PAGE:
Changes for businesses from 1 July 2024

From 1 July 2024 there will be changes that you should be aware of, including changes to the National Minimum Wage, casual employment and business name and company registration fees.

From 1 July 2024, the National Minimum Wage will increase by 3.75%. This means the new National Minimum Wage will be $24.10 per hour, or $915.90 per week.

This increase will apply from the first full pay period starting on or after 1 July 2024. This means if your weekly pay period starts on Wednesday, the new rates will apply from Wednesday, 3 July 2024.

From 1 July 2024 the superannuation guarantee rate will increase from 11% to 11.5%.

In line with an increase in the Consumer Price Index (CPI) for the March quarter, the Australian Securities and Investment Commission will increase company fees and business name fees from 1 July 2024.

A ban on the manufacture, supply, processing and installation of engineered stone benchtops, panels and slabs will be implemented in Australia from 1 July. This is due to the danger that engineered stone dust poses to workers.

The Australian Government’s new Environmentally Sustainable Procurement Policy will take effect from 1 July 2024. If your business supplies goods or services to the government, this means you’ll be required to undertake activities to substantiate environmental claims and demonstrate compliance with the policy.

There are multiple changes to casual employment laws from 26 August 2024. The changes include:

  • A new casual employee definition will be introduced to the Fair Work Act. Under this definition, an employee is only a casual if:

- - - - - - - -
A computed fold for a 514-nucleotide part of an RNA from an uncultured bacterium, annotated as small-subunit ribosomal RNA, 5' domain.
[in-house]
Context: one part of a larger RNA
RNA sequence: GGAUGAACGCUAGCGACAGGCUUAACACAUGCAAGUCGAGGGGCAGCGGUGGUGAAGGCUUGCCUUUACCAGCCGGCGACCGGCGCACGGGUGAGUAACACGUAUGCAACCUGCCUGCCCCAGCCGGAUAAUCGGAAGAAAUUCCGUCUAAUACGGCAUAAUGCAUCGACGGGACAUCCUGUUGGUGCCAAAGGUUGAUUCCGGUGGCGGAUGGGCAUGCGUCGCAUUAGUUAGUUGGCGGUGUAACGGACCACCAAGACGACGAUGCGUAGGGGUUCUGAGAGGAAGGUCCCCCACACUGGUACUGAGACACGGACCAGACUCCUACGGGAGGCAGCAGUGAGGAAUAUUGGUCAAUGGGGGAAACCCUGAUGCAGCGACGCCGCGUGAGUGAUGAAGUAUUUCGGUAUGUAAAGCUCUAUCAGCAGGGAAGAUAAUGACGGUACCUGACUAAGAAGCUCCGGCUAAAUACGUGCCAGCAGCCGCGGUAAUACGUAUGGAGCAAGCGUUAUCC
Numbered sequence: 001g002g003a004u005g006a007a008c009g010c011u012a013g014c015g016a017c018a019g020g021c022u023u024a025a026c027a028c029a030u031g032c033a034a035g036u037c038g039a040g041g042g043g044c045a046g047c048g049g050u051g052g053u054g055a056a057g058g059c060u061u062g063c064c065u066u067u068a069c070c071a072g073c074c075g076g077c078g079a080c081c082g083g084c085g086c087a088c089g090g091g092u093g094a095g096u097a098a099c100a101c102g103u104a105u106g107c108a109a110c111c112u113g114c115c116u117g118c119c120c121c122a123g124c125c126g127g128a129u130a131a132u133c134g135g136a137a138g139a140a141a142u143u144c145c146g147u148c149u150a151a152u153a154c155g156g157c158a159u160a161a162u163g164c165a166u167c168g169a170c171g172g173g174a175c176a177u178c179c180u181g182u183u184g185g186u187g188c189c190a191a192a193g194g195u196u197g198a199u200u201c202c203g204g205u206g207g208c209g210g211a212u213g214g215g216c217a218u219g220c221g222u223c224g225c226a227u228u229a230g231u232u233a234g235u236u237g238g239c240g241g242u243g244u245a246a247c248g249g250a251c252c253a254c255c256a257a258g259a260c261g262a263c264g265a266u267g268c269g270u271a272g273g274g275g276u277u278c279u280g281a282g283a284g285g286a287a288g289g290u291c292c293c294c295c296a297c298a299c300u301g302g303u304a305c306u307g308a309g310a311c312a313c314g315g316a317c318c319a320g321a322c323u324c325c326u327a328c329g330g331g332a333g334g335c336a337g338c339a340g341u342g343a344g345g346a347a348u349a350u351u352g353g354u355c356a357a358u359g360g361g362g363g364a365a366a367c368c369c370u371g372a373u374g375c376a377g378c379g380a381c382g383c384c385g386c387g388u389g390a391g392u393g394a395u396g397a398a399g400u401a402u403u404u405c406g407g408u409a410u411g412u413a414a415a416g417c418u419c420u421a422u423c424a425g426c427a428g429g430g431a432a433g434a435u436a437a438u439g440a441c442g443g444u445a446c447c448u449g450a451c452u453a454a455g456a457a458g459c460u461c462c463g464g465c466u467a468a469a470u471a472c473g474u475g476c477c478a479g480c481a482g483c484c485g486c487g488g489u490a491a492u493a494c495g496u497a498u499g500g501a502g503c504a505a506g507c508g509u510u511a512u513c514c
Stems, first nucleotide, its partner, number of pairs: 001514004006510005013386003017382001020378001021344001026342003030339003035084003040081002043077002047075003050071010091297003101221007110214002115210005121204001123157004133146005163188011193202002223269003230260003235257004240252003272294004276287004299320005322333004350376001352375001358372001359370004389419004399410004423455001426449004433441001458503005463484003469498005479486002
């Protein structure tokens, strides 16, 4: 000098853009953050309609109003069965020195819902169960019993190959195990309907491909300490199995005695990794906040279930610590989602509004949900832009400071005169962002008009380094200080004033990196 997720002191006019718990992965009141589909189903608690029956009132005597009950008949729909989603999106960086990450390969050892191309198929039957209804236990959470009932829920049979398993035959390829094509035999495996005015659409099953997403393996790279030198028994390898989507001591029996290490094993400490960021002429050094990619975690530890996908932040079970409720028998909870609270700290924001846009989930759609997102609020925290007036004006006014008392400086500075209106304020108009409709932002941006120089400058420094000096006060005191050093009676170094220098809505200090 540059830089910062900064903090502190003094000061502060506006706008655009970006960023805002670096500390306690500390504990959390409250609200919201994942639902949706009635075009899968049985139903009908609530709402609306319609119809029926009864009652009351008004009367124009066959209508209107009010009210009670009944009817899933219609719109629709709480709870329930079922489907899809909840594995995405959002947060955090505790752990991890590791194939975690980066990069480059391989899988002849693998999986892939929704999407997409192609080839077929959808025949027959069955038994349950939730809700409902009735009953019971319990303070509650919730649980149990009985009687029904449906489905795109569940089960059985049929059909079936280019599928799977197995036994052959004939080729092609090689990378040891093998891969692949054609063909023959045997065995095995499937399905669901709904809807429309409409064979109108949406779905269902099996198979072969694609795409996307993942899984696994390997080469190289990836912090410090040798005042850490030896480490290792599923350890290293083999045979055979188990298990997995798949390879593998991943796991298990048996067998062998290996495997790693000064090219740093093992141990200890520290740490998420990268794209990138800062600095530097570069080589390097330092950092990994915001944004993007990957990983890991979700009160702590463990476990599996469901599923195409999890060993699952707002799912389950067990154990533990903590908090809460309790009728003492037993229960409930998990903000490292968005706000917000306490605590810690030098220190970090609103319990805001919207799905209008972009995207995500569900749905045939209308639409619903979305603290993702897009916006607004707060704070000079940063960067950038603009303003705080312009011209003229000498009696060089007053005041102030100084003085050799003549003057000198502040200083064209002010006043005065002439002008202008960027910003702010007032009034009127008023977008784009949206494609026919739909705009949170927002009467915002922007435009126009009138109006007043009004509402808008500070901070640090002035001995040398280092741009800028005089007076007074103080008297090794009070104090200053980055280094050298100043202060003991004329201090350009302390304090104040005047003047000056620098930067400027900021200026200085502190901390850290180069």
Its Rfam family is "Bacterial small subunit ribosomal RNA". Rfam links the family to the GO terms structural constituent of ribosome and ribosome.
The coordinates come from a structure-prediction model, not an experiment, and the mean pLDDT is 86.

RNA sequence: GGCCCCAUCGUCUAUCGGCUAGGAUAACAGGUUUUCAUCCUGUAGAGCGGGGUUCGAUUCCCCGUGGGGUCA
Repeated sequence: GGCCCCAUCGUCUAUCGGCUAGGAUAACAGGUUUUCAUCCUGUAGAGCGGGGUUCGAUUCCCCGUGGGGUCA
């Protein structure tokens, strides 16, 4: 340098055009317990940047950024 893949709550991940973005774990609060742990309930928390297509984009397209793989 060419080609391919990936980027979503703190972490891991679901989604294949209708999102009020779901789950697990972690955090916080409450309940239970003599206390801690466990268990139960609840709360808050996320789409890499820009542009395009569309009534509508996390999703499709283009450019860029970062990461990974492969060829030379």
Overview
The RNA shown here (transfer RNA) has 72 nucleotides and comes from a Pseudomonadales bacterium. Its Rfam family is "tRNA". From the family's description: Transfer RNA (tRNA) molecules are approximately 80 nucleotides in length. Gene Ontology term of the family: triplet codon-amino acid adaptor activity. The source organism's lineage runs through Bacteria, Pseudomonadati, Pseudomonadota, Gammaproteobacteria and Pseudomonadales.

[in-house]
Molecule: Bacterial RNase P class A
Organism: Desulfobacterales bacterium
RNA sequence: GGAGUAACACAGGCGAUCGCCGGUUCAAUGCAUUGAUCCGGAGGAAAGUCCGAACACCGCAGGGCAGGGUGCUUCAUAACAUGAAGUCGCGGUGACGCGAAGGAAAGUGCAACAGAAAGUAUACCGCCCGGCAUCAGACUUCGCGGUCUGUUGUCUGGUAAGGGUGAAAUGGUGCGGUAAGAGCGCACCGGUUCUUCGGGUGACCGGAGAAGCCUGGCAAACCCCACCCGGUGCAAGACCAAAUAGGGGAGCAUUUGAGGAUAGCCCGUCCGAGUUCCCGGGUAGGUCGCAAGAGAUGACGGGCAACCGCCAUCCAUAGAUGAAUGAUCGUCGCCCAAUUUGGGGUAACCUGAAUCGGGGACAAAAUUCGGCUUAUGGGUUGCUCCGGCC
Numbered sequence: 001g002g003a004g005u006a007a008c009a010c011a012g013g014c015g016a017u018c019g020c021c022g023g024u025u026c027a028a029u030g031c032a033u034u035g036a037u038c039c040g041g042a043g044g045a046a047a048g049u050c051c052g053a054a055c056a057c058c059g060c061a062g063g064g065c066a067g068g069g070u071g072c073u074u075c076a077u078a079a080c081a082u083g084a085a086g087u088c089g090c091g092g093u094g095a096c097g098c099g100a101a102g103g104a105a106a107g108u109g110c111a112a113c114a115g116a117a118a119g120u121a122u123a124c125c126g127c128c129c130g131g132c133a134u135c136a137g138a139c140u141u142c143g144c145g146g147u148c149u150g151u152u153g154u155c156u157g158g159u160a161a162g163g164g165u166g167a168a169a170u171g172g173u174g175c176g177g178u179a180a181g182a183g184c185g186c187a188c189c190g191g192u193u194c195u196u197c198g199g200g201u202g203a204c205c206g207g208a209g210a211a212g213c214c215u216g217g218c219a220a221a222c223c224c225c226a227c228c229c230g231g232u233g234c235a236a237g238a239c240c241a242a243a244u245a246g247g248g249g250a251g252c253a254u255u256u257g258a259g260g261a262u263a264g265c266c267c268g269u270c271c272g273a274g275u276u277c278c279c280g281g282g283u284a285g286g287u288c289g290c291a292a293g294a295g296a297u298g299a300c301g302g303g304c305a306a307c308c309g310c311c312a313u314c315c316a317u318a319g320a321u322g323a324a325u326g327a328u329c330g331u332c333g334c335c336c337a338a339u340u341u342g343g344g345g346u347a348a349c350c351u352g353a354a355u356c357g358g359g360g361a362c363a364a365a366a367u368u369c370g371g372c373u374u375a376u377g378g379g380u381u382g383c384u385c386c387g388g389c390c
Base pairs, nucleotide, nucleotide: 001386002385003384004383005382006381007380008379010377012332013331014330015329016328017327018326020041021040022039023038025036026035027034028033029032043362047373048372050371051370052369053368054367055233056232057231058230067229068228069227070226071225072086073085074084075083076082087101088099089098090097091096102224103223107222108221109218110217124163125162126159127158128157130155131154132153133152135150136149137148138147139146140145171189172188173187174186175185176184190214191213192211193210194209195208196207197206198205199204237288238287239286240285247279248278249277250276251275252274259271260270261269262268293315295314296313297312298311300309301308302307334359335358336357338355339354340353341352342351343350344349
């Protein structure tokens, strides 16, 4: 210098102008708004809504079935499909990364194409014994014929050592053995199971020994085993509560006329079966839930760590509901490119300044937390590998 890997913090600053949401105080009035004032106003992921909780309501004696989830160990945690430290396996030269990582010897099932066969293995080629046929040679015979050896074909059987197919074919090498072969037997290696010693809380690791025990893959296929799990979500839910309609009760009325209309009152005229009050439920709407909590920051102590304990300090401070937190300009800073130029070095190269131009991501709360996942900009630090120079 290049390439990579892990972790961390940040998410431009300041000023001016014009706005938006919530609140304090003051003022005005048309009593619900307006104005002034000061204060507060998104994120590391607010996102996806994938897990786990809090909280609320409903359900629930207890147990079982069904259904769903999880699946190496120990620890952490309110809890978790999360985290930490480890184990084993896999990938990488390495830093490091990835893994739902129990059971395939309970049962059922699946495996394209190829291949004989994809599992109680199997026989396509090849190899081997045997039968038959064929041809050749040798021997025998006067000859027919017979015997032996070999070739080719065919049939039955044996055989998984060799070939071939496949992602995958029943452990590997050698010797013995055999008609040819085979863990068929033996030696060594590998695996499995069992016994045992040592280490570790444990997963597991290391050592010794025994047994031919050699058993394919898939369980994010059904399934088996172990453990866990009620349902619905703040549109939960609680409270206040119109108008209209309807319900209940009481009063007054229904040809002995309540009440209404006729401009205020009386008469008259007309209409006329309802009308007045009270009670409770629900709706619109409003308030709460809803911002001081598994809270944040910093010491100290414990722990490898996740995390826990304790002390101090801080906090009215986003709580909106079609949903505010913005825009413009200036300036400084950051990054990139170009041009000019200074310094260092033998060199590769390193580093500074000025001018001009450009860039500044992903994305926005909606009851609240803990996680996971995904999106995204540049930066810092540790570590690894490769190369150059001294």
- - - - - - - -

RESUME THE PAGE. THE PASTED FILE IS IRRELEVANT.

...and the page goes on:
• there isn’t a firm advance commitment to continuing and indefinite work, taking into account a few factors, including the real substance, practical reality, and true nature of the employment relationship
    • they’re entitled to receive a casual loading or specific casual pay rate.
  • Changing from casual to permanent employment (casual conversion). A new pathway will be introduced for eligible employees to change to permanent employment if they want to. This will replace the current rules for changing to permanent employment.
  • Employers must provide the Casual Employment Information Statement (CEIS) to all new casual employees.

There are multiple changes to definitions and protections for independent contractors from 26 August 2024. The changes include:

  • A new definition will be added to the Fair Work Act to help determine the meaning of ‘employee’ and ‘employer’.
  • Contractors will be able to apply to the Fair Work Commission if they think their services contract contains an unfair contract term.
  • New frameworks will be set up to protect independent contractors:
    • performing work on digital labour platforms (employee-like workers)
    • working in the road transport industry.

Eligible employees will have the right to refuse employer or third-party contact outside of working hours.

This change starts on 26 August 2024 for non-small business employers and 26 August 2025 for small business employers.